Holding: Claimant argued to the Commonwealth Court that the Appeal Board had improperly focused on whether the Judge implicitly amended the description of the work injury in lieu of determining the matter based solely on Employer’s burden to adequately prove the claims of its Termination Petition. Claimant maintained that Employer had a full and fair opportunity to present evidence that Claimant’s September, 2016 surgery was not causally related to his December, 2004 work injury and that it failed to do so. In an unreported decision, the Commonwealth Court rejected Claimant’s arguments, finding that the Appeal Board was correct in finding that the Judge erred by expanding the description of the work injury in the absence of a Review Petition and medical evidence unequivocally linking the increase in pathology of the December, 2004 work injury to Claimant’s continued medical treatment, specifically his September, 2016 surgery. In making this determination, the Court noted that in workers’ compensation cases, amendments to the description of an accepted work injury come in two forms, each having different requirements under the Act. The Court, citing the Act and prior case law, noted that an amendment to correct an inaccuracy in the identification or description of an existing injury that is recorded in a Notice of Compensation Payable at the time the notice is issued is known as a “corrective amendment.” The Court found that such amendments may be made in the course of proceedings under any petition pending before a Judge. The second type of possible amendment involves changing an NCP to account for an increase in a claimant’s disability known as a “consequential condition.” Citing Section 413(a) of the Act, the Court found that, unlike corrective amendments that can be made by a Judge in the course of any pending workers’ compensation proceeding, an amendment based on a consequential condition may “be made only upon consideration of a specific Review Petition.”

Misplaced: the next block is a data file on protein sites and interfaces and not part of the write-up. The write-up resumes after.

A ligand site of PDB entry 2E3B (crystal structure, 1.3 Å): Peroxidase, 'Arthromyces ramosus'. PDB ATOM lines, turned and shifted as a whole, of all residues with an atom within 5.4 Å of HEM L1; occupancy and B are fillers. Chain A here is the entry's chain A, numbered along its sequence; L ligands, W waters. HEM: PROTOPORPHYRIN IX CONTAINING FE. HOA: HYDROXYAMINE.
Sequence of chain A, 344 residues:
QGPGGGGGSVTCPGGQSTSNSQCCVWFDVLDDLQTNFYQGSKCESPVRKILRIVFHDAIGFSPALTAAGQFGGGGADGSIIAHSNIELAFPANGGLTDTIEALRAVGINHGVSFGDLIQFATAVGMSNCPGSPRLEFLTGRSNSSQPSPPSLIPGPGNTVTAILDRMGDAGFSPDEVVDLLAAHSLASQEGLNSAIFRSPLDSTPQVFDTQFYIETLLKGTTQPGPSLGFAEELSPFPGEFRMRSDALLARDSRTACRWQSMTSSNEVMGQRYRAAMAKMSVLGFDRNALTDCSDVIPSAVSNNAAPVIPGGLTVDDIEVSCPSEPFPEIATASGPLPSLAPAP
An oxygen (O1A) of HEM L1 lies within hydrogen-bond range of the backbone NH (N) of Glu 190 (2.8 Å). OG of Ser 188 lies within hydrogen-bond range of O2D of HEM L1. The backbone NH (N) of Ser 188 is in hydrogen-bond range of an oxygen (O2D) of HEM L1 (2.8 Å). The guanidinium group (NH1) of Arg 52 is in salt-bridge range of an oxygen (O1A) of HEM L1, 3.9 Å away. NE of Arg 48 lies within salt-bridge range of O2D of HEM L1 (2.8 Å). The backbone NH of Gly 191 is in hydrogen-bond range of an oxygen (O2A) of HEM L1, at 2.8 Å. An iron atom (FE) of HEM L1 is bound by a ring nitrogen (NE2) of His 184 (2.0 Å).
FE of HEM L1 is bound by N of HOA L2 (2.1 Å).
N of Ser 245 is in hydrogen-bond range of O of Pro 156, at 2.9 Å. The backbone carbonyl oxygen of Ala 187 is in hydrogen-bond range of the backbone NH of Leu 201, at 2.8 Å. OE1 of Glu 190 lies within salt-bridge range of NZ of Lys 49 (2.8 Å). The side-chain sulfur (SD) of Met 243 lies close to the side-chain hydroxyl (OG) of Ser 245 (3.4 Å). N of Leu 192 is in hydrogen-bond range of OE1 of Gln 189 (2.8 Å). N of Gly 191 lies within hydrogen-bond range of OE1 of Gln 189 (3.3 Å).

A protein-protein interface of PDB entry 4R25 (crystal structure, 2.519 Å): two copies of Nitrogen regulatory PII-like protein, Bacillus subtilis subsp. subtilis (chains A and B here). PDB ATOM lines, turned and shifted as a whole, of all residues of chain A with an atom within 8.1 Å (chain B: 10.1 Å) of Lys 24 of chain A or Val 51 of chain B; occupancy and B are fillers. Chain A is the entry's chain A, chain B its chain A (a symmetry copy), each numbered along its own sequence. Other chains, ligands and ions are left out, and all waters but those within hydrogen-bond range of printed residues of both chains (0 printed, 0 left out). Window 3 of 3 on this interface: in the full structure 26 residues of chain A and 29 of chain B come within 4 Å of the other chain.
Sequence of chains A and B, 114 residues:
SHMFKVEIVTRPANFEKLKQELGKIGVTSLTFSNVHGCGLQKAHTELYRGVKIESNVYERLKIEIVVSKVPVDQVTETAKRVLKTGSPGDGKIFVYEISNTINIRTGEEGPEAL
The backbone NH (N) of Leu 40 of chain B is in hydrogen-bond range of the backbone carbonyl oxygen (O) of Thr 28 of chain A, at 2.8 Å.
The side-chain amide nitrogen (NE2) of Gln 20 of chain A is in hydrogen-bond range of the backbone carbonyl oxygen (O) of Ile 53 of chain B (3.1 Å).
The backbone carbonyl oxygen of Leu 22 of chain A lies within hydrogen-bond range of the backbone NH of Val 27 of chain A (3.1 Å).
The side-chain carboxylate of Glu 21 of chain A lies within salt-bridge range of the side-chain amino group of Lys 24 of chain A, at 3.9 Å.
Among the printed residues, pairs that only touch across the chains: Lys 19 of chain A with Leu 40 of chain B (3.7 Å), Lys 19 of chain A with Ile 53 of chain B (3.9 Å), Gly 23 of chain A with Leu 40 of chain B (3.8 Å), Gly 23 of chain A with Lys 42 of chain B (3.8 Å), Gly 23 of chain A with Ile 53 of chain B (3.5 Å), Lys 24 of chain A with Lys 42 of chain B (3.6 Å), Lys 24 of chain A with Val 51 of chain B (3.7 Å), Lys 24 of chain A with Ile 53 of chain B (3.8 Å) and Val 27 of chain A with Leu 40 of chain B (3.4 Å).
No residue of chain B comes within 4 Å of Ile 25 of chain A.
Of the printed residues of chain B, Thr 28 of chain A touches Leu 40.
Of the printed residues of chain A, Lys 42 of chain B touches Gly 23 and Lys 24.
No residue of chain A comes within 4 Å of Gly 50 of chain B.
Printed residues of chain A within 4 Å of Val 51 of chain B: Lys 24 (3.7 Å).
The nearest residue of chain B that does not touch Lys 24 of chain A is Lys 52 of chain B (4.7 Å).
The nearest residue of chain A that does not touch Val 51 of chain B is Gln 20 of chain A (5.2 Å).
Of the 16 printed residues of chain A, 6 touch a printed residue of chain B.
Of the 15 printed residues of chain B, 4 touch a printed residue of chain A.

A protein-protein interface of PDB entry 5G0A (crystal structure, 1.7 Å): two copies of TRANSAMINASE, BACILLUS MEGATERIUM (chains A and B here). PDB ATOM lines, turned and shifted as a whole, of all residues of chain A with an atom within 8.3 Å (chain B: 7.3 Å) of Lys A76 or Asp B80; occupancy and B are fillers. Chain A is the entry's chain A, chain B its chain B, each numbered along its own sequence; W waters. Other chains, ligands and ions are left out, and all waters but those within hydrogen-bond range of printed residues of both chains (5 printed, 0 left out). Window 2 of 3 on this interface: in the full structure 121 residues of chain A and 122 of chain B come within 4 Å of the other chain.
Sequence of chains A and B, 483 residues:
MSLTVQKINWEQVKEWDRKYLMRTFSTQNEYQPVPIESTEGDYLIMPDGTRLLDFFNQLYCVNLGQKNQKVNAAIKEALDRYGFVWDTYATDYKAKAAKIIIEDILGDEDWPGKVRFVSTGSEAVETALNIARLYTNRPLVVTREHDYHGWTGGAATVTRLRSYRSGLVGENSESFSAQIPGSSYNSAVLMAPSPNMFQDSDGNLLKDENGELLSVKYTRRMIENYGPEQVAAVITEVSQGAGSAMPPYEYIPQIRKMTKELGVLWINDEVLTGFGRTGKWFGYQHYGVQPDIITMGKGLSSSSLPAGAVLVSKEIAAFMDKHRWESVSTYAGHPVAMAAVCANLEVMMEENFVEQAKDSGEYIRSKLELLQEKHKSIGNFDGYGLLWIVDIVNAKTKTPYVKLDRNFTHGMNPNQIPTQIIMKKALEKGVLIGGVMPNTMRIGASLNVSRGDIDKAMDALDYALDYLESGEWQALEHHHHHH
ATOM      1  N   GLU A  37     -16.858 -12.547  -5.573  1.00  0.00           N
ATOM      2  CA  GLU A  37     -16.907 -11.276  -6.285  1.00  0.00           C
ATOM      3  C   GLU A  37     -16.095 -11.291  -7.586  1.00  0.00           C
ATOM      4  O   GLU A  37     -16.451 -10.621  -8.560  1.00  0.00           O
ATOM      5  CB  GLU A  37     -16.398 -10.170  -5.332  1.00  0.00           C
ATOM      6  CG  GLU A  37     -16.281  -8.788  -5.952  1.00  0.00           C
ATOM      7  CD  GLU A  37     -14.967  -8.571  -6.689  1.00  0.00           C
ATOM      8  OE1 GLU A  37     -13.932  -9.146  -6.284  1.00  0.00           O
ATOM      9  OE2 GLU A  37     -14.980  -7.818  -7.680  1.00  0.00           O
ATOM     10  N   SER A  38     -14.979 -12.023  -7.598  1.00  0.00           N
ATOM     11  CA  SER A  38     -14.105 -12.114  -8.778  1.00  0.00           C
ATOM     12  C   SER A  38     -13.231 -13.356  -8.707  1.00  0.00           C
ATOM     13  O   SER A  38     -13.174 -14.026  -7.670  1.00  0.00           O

The Court found that while the September, 2016 revision and expansion of the spinal fusion may have been related to Claimant’s work injury, the Judge erred in expanding the description of that work injury in the absence of a Review Petition and medical evidence unequivocally linking the increasing pathology of the December, 2004 incident to the Claimant’s continued medical treatment, specifically the September, 2016 surgery.
Take-away: While this is an unreported decision, this case should be noted for the fact that it appears that Claimant lost his appeal based solely on a “technicality.” The Court emphasized that, based upon the fact that Claimant was alleging a consequential injury, he should have filed a Review Petition to seek further expansion of the description of the work injury to include his most recent back surgery. Given the fact that Claimant was successful with respect to his initial petition to expand the description of the work injury to include not only cervical issues but also the aggravation of lumbar stenosis at L4-L5, it stands to reason that had Claimant taken the deposition testimony of his treating surgeon, the treating surgeon would have been able to express an unequivocal medical opinion that Claimant’s subsequent surgery was, in fact, related not only to the work injury but was the result of the prior surgery (which was previously found to be related to the work injury).